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Introverts and book clubs don’t mix

The other day on Facebook, there was a book club thread. Some people loved them. Others said they were often unhappy with the book being discussed (decided by vote), people who monopolized the conversation, and the fact that some people never seemed to be prepared for the meetings (i.e., they hadn’t read the book up for discussion).

As an introvert, I seldom say anything during meetings. So, I’d be the one at the club meeting who seemed unprepared due to my silence even though I may well have read the book several times.

While I do review books that I like and that I want to draw to others’ attention, I really don’t like discussing books. Other than the introvert thing, I think this comes from being turned off with book discussions in lit classes where the prof had a view of the book and its symbolism that the rest of us were expected to kowtow to (or else).

Also, even though thousands of people are reading the books I’m reading, the process always seems personal. It’s not so much a figurative relationship between me and the characters as it is an emersion into the plot, theme, characters, and symbols. Somehow, sitting around with a bunch of people and talking about that emersion seems about as negative as talking with others about one’s sexual experiences.

I’ve never been invited to participate in a panel. Thank goodness. That sounds worse than a book club because many of the people on the panel will probably the gurus, MFA professors, and others who know everything. After some panellist says s/he was impressed with the deep archetypal symbolism of the last chapter, I’d be likely to say that I liked the protagonist’s shirt.

I was in an encounter group once in which each member was expected to say why they loved their spouse or significant other. My thought was, “that’s none of your business.” People talked about feelings of being soul mates, of rowing in the same direction through the problems of life, completing each other’s sentences, etc. I said, “I like the way my wife cooks grits.” The moderator said, “Is that it?” I said, “What else is there?”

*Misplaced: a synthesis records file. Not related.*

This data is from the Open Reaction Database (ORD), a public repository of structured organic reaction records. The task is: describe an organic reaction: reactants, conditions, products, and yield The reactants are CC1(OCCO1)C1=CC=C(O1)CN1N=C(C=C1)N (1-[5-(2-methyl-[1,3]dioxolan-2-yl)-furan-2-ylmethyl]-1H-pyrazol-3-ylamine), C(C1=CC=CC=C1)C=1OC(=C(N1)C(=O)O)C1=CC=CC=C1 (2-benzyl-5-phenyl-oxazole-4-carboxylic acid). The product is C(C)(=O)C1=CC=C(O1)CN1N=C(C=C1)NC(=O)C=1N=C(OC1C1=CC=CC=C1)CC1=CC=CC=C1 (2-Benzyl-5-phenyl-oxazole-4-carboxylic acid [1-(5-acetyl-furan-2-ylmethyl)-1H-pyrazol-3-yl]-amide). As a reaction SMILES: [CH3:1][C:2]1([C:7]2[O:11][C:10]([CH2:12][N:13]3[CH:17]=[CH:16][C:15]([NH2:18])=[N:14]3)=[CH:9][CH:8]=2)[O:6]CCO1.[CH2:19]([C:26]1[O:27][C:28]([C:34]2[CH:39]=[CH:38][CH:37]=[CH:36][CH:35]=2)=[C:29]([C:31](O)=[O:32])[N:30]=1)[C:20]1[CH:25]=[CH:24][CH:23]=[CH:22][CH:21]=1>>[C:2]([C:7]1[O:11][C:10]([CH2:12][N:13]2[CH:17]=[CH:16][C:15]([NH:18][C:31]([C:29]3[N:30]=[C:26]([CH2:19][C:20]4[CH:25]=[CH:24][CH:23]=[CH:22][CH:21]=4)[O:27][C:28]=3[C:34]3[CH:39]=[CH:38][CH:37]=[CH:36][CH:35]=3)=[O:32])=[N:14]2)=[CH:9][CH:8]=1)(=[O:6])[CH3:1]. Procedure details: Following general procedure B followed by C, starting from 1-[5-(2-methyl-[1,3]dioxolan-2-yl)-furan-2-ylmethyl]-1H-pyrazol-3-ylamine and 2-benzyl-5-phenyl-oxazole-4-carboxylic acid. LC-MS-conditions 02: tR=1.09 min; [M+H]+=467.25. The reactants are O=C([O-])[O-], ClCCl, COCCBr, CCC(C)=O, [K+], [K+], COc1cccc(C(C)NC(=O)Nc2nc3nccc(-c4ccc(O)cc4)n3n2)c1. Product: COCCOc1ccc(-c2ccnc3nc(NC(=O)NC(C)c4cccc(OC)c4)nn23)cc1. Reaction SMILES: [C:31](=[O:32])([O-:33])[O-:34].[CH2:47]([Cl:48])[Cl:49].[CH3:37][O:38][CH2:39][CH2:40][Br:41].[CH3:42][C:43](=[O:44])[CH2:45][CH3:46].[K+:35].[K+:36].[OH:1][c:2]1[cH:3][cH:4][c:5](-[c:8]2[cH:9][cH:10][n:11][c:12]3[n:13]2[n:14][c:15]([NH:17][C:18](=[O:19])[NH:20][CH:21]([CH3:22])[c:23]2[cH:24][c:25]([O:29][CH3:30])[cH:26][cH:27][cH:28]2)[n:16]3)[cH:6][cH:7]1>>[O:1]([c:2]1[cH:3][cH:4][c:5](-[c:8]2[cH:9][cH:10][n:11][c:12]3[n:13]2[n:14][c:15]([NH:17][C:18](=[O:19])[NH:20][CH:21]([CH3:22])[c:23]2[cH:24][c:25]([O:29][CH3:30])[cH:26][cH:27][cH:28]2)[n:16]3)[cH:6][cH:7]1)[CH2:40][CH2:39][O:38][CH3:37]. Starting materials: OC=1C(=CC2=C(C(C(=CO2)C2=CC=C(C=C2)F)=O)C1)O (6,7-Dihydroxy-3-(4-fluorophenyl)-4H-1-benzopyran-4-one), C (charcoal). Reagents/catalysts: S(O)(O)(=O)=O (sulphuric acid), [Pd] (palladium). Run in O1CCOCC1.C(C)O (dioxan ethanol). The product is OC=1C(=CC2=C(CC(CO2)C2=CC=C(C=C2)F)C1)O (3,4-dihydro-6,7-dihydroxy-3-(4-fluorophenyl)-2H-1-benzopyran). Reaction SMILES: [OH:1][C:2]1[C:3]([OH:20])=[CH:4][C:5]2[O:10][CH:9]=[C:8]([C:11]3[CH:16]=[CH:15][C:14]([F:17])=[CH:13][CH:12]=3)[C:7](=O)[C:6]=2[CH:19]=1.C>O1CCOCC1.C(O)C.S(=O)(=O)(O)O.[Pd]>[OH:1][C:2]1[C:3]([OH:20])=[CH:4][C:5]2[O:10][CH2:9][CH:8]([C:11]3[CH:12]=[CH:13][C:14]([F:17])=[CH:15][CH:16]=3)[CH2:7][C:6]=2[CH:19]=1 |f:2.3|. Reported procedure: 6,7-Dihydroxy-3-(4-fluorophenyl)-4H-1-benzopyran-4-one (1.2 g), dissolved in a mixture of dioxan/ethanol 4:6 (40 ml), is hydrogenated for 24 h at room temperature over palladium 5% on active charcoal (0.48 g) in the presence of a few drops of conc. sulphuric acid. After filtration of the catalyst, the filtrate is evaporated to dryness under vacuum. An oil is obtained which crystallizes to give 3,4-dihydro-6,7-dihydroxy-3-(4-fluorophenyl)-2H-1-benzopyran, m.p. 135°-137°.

You can count on me to deflect questions with intentionally lame comments because it’s better than blurting out info about feelings which I feel more comfortable keeping to myself. This is what I’d do in a book club. So, please don’t invite me to join up.

Malcolm

Malcolm R. Campbell is the author of “Special Investigative Reporter,” a mystery/satire that pokes fun at just about everyone.

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3 Comments
  1. My old college roommate and I used to have fun in our shared lit class. We would come up with things to say before we got to class – outrageous things about whatever we were reading and discussing at the time. Like, “We should say the trees in the forest symbolize the main character’s sexuality, and the one he sat down on symbolizes his impotence.” We’d try to come up with something completely outrageous to see how our professor would react. He loved us – he thought we were really deep thinkers, when in reality we were making fun of the whole process.

    August 15, 2019
    • That’s absolutely perfect! If I were the prof (heaven forbid) I would ask you if the oaks or the pines were the most orgasmic. I guess I needed a co-conspirator in my classes.

      August 15, 2019

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